Back in "the day" an insurance agent could pretty accurately provide an estimate on how much a homeowners insurance policy would cost off the top of his or her head. Now computer programs make the process more complex as a lot more factors go into determining the premium. Understanding what some of these factors are however can help get a handle on what is paid and what can be done to lower the premium.
The top 6 factors that contribute to homeowners insurance premium:
1. Coverage amount: This should not be surprising as the more it costs to rebuild a home, the more expensive the policy. Unfortunately, there is not much that can be done about this figure as many insurance companies require that you insure your home to 100% of its replacement cost. Though the chance of any single homeowner having a total loss is slim, the companies want to be sure that there is enough money available for the large losses that will occur during any given year with all of their insureds. Most insurance companies have software available to agents that can be used to plug-in the details of a specific home and determine its replacement cost. This number is an estimate and if you strongly disagree with it, you would have to provide facts as to why, or get a second opinion from a professional appraiser. Keep in mind that the insurance replacement cost is different than the market value as market value includes your land as well as other factors like supply and demand.
2. Where your home is located: If you own a home that is on a dirt road and not visible to any neighbors the probability of a large loss, like fire, is greater than a home in a downtown area where there are hydrants and is highly visible. Insurance companies use a third party, the Insurance Services Office (ISO), which rates fire departments on a scale of 1 - 10 with 1 being the best. Every town is assigned a specific ISO number based on the fire department's response time as well as access to fire hydrants. The lower the number the better the premium and vice versa. There is not much you can personally do about a town's ISO rating, though the town of Milford was able to improve their ISO rating just last year, it is interesting to understand the factors in your rate.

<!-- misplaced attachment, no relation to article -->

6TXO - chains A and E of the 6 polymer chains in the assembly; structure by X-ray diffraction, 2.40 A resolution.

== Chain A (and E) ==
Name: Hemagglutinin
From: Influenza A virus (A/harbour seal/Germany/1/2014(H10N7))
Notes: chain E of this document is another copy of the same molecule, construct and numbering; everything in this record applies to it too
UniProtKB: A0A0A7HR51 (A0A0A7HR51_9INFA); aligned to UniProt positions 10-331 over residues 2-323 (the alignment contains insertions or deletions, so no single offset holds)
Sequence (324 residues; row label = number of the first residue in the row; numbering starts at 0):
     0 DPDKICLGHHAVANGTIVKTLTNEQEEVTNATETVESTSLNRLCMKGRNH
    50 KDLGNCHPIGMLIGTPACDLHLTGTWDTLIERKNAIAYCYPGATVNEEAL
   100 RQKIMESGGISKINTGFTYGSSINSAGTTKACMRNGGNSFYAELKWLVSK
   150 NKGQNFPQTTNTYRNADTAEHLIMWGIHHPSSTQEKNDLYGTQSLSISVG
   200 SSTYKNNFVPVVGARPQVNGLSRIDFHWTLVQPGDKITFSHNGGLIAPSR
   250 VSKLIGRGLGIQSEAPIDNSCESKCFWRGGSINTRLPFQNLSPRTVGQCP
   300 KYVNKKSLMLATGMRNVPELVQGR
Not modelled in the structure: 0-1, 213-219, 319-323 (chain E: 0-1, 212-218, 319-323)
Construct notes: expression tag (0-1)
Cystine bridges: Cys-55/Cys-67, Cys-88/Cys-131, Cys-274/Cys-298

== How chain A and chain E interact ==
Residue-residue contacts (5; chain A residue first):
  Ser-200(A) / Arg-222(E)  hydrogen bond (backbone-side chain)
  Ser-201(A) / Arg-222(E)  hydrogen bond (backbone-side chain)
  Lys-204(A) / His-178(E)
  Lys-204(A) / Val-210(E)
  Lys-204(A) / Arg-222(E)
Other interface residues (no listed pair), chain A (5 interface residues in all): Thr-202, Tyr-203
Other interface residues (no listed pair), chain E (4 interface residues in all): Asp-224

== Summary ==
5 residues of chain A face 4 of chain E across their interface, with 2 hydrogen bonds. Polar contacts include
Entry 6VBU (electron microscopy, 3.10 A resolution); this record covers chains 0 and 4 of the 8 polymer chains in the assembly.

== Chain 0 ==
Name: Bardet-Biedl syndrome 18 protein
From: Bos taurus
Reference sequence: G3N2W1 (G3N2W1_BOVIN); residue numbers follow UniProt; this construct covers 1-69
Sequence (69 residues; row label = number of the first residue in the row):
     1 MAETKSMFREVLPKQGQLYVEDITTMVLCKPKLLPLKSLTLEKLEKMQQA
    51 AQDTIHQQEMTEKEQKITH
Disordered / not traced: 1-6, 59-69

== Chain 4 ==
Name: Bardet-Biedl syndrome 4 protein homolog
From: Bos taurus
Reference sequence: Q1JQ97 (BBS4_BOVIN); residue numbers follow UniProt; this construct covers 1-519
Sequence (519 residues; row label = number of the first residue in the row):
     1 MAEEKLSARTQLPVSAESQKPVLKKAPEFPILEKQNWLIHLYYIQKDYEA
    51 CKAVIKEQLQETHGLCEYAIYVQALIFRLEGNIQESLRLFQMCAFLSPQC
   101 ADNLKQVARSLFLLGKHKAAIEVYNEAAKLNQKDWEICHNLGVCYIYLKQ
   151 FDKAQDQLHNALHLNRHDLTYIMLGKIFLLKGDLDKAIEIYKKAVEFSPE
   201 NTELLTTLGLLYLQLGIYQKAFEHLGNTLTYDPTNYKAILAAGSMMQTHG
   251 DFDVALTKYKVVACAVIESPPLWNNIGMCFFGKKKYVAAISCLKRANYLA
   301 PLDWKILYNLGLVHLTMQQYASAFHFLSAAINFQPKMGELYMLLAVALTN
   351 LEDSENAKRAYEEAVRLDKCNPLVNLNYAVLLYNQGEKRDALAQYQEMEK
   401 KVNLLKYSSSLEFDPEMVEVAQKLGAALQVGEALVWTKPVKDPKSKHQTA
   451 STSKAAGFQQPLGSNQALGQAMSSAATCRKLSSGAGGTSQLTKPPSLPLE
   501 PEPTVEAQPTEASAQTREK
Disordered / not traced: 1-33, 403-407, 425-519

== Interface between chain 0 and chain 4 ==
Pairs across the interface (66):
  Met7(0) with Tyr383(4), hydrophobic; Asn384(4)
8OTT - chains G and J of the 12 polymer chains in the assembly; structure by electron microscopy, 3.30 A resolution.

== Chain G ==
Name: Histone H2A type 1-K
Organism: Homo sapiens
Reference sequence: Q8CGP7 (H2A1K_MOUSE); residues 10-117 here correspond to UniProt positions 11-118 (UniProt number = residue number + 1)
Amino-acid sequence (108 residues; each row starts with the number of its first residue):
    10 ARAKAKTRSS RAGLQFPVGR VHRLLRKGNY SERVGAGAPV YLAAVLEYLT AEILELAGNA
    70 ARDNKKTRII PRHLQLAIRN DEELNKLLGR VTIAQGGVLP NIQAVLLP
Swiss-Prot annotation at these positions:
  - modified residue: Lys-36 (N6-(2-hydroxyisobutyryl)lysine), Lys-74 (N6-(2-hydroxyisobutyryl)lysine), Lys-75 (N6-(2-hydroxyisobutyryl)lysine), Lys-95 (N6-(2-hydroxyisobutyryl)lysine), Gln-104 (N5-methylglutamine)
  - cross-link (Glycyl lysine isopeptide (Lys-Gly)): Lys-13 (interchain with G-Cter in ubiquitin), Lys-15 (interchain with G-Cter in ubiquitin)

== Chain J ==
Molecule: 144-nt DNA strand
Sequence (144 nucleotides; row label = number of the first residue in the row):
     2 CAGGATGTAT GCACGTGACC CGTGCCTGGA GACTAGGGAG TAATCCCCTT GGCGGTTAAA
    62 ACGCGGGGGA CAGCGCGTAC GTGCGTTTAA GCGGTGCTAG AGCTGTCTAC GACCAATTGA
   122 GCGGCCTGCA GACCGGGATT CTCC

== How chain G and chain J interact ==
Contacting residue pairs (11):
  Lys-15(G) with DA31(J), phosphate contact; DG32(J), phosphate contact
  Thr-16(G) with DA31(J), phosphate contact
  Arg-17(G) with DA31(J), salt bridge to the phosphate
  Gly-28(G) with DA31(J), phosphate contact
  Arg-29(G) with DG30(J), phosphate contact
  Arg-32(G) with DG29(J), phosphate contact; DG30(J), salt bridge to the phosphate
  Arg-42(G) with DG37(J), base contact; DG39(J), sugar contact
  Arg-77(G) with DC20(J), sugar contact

3. Your insurance score: An insurance score uses information from your credit report in an attempt to predict how likely you are to file a claim. Insurance companies have data that supports the position that the way one handles credit can be a direct reflection on personal responsibility and hence likelihood of a claim. Every company weighs your insurance score differently but the impact can be huge with some companies discounting premium upwards of 30% for a great insurance score. Whether you agree with this or not, the NH Insurance Department has approved its use. If you are looking to reduce your premium, cleaning up your credit is a good place to start. For more information on how credit impacts premium, check out the HPM blog "What Does My Credit Have to do with What I Pay for Insurance?"